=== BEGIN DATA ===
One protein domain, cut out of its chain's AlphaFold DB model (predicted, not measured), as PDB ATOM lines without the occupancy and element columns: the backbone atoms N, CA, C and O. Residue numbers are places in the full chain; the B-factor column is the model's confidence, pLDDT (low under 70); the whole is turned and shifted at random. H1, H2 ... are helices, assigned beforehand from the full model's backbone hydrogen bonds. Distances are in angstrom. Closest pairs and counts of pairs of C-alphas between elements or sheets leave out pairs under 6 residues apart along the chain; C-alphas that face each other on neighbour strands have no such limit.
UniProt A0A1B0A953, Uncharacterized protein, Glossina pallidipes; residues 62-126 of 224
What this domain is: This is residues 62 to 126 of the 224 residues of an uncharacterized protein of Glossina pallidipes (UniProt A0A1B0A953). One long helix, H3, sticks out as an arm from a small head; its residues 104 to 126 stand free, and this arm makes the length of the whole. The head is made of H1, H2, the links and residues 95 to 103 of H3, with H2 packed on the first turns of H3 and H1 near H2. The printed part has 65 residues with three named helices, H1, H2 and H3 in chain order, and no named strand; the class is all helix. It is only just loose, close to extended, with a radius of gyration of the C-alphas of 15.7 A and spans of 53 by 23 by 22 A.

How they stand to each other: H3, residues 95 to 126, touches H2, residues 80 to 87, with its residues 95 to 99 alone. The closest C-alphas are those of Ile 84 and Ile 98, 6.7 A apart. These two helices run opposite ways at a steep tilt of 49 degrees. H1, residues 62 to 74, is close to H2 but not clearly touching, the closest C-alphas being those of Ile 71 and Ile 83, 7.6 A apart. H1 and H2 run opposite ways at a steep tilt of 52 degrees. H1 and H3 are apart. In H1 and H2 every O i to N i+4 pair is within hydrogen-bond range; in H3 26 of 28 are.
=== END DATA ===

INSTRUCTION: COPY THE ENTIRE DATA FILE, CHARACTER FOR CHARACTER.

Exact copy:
One protein domain, cut out of its chain's AlphaFold DB model (predicted, not measured), as PDB ATOM lines without the occupancy and element columns: the backbone atoms N, CA, C and O. Residue numbers are places in the full chain; the B-factor column is the model's confidence, pLDDT (low under 70); the whole is turned and shifted at random. H1, H2 ... are helices, assigned beforehand from the full model's backbone hydrogen bonds. Distances are in angstrom. Closest pairs and counts of pairs of C-alphas between elements or sheets leave out pairs under 6 residues apart along the chain; C-alphas that face each other on neighbour strands have no such limit.
UniProt A0A1B0A953, Uncharacterized protein, Glossina pallidipes; residues 62-126 of 224
What this domain is: This is residues 62 to 126 of the 224 residues of an uncharacterized protein of Glossina pallidipes (UniProt A0A1B0A953). One long helix, H3, sticks out as an arm from a small head; its residues 104 to 126 stand free, and this arm makes the length of the whole. The head is made of H1, H2, the links and residues 95 to 103 of H3, with H2 packed on the first turns of H3 and H1 near H2. The printed part has 65 residues with three named helices, H1, H2 and H3 in chain order, and no named strand; the class is all helix. It is only just loose, close to extended, with a radius of gyration of the C-alphas of 15.7 A and spans of 53 by 23 by 22 A.

How they stand to each other: H3, residues 95 to 126, touches H2, residues 80 to 87, with its residues 95 to 99 alone. The closest C-alphas are those of Ile 84 and Ile 98, 6.7 A apart. These two helices run opposite ways at a steep tilt of 49 degrees. H1, residues 62 to 74, is close to H2 but not clearly touching, the closest C-alphas being those of Ile 71 and Ile 83, 7.6 A apart. H1 and H2 run opposite ways at a steep tilt of 52 degrees. H1 and H3 are apart. In H1 and H2 every O i to N i+4 pair is within hydrogen-bond range; in H3 26 of 28 are.